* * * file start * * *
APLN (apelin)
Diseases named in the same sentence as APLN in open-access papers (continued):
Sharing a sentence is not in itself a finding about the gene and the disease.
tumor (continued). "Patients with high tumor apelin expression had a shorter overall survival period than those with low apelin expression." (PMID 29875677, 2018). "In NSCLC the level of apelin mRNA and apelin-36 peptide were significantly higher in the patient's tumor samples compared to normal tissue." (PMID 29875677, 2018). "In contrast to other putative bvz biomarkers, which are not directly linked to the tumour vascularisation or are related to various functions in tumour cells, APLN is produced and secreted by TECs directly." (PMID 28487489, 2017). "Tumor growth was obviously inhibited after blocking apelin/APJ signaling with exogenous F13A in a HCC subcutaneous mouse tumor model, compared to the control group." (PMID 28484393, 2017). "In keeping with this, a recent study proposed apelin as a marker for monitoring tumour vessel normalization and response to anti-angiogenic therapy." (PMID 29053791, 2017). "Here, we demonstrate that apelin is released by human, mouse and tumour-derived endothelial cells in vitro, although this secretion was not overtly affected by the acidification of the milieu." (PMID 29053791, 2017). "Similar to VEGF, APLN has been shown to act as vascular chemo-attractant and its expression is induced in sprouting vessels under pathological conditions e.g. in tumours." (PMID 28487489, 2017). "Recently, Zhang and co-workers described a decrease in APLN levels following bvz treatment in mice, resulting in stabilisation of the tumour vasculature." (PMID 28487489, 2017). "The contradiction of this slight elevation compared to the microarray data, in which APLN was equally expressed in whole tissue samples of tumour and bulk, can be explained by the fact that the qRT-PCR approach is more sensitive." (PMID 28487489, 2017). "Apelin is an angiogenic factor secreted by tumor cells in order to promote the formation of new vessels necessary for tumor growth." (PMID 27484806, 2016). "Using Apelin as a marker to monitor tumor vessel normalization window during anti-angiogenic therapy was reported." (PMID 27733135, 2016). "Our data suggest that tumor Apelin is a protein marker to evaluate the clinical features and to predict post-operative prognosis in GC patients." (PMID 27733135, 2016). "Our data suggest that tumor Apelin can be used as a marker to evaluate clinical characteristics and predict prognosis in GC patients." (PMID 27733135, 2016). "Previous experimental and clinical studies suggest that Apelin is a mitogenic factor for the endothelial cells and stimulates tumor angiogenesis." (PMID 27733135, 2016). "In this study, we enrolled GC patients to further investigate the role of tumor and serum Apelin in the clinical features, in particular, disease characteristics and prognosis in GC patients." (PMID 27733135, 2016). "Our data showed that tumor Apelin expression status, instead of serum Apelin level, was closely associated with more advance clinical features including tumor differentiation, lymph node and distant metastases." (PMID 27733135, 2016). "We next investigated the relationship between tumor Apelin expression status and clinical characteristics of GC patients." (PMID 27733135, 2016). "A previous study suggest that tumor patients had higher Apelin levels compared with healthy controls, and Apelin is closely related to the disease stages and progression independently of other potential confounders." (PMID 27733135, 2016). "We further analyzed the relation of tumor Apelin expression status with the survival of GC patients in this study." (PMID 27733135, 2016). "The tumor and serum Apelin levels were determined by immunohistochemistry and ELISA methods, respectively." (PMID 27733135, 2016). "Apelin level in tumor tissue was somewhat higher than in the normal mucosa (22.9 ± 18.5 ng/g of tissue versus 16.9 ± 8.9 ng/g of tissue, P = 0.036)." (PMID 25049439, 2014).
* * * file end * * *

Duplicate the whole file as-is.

APLN (apelin)
Diseases named in the same sentence as APLN in open-access papers (continued):
Sharing a sentence is not in itself a finding about the gene and the disease.
tumor (continued). "Patients with high tumor apelin expression had a shorter overall survival period than those with low apelin expression." (PMID 29875677, 2018). "In NSCLC the level of apelin mRNA and apelin-36 peptide were significantly higher in the patient's tumor samples compared to normal tissue." (PMID 29875677, 2018). "In contrast to other putative bvz biomarkers, which are not directly linked to the tumour vascularisation or are related to various functions in tumour cells, APLN is produced and secreted by TECs directly." (PMID 28487489, 2017). "Tumor growth was obviously inhibited after blocking apelin/APJ signaling with exogenous F13A in a HCC subcutaneous mouse tumor model, compared to the control group." (PMID 28484393, 2017). "In keeping with this, a recent study proposed apelin as a marker for monitoring tumour vessel normalization and response to anti-angiogenic therapy." (PMID 29053791, 2017). "Here, we demonstrate that apelin is released by human, mouse and tumour-derived endothelial cells in vitro, although this secretion was not overtly affected by the acidification of the milieu." (PMID 29053791, 2017). "Similar to VEGF, APLN has been shown to act as vascular chemo-attractant and its expression is induced in sprouting vessels under pathological conditions e.g. in tumours." (PMID 28487489, 2017). "Recently, Zhang and co-workers described a decrease in APLN levels following bvz treatment in mice, resulting in stabilisation of the tumour vasculature." (PMID 28487489, 2017). "The contradiction of this slight elevation compared to the microarray data, in which APLN was equally expressed in whole tissue samples of tumour and bulk, can be explained by the fact that the qRT-PCR approach is more sensitive." (PMID 28487489, 2017). "Apelin is an angiogenic factor secreted by tumor cells in order to promote the formation of new vessels necessary for tumor growth." (PMID 27484806, 2016). "Using Apelin as a marker to monitor tumor vessel normalization window during anti-angiogenic therapy was reported." (PMID 27733135, 2016). "Our data suggest that tumor Apelin is a protein marker to evaluate the clinical features and to predict post-operative prognosis in GC patients." (PMID 27733135, 2016). "Our data suggest that tumor Apelin can be used as a marker to evaluate clinical characteristics and predict prognosis in GC patients." (PMID 27733135, 2016). "Previous experimental and clinical studies suggest that Apelin is a mitogenic factor for the endothelial cells and stimulates tumor angiogenesis." (PMID 27733135, 2016). "In this study, we enrolled GC patients to further investigate the role of tumor and serum Apelin in the clinical features, in particular, disease characteristics and prognosis in GC patients." (PMID 27733135, 2016). "Our data showed that tumor Apelin expression status, instead of serum Apelin level, was closely associated with more advance clinical features including tumor differentiation, lymph node and distant metastases." (PMID 27733135, 2016). "We next investigated the relationship between tumor Apelin expression status and clinical characteristics of GC patients." (PMID 27733135, 2016). "A previous study suggest that tumor patients had higher Apelin levels compared with healthy controls, and Apelin is closely related to the disease stages and progression independently of other potential confounders." (PMID 27733135, 2016). "We further analyzed the relation of tumor Apelin expression status with the survival of GC patients in this study." (PMID 27733135, 2016). "The tumor and serum Apelin levels were determined by immunohistochemistry and ELISA methods, respectively." (PMID 27733135, 2016). "Apelin level in tumor tissue was somewhat higher than in the normal mucosa (22.9 ± 18.5 ng/g of tissue versus 16.9 ± 8.9 ng/g of tissue, P = 0.036)." (PMID 25049439, 2014).